Armed with this knowledge, we can estimate with greater confidence how the TP was put together. To merge the two datasets, the sub-maps had to be rotated so that all the courses were depicted more or less in parallel. The Bay of Biscay was changed from a full side of the hexagon to a mere slit between the two sections, and the Mediterranean Sea was squeezed down to a kind of river:

Let's finish with a look at the zone of transition, depicted in my abstract above by thin black curving lines. The labels are more legible in my plot than in the manuscript, so let's use that for the discussion.

The road southwards from Cabillione (Chalon) to Lugduno (Lyon) is depicted as a vertical ladder, a rather exceptional graphic form for this chart. Augustodunum (Autun) which is at a more northerly latitude than Chalon is nevertheless shown directly below it. The principal paved Roman crossing of the Morvan uplands is that from Autun to Autessioduro (Auxerre), whereas the connections from Autun to Degetia (Decize) - just peeping above from the left margin - are of less importance.

Here there appear to be no fewer than three courses: via Aquae Nisincii (Saint-Honoré-les-Bains?); via Boxum (Bussière?); and via Aquae Bormonis (Bourbon-Lancy). (For an up-to-date discussion of these identifications and their past as sacred Celtic sites, see Nouvel (2012) and Hofeneder (2011).)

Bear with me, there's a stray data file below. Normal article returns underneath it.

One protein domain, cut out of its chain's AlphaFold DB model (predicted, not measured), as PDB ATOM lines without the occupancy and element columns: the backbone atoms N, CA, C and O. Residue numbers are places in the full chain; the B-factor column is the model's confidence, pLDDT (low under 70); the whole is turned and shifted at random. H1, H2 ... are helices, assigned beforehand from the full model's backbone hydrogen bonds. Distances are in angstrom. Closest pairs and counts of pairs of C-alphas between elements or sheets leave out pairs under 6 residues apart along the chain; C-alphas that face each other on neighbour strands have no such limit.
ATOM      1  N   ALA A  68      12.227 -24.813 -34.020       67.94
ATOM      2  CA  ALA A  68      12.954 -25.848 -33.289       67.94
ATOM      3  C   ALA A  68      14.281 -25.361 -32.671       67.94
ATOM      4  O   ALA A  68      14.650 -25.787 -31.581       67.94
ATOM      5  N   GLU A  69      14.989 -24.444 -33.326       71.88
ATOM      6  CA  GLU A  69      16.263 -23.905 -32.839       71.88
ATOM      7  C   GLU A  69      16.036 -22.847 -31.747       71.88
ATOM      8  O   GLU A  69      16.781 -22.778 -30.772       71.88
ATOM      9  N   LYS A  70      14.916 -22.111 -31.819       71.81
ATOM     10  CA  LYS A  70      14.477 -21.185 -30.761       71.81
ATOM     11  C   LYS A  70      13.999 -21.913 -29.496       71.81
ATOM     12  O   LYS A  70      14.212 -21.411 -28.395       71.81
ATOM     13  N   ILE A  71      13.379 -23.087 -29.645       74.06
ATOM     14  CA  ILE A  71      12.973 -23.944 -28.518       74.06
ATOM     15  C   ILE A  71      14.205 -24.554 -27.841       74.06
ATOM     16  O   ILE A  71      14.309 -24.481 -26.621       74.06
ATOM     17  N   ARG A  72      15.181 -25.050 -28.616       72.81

If we consult this 75-kilometre-wide space on an online map, it's noticeable that these three courses relate to a tiny geographical area, with a radius of a single day's walk. Yet the area is being given unusually detailed treatment in the TP. Its paths are circuitous, poorly aligned with the major east-west courses to the north and south and too local for long-distance travel. The chart's graphic arrangement of the small towns and spas does not even represent their real-world spatial organization very well.

I have suggested in the case of Italy that such passages in the TP are most likely to be write-ins on the chart where general consistency was no longer achievable and insufficient blank space was available to make the additions coherent. It is for this reason that I exclude them for the time being from the main analysis and treat them as if they were glosses.

My working hypothesis is that not all lines on the TP are alike: some are primary courses, offering chains of straight-line distances that stretch across regions, others are secondary or local courses, showing cross-connections between the primary courses, and others again are infillings or graphic annotations added after the chart was completed.

The zone between Decize, Chalon and Lyon may have been left blank in the earliest version of the TP, extending inland the watery blank formed by the TP's Sinus Aquitanicus

Hofeneder, Andreas. ‘Tabula Peutingeriana’. In Die Religion der Kelten in den antiken literarischen Zeugnissen 3, Vol. 75. Mitteilungen der Prähistorischen Kommission. Verlag der Österreichischen Akademie der Wissenschaften, 2011.

Nouvel, Pierre. ‘Les voies romaines en Bourgogne antique: le cas de la voie dite de l’Océan attribuée à Agrippa’. In Voies de communications des temps gallo-romains au XXème siècle, edited by C Corbin, 9–57. Saulieu, France, 2012.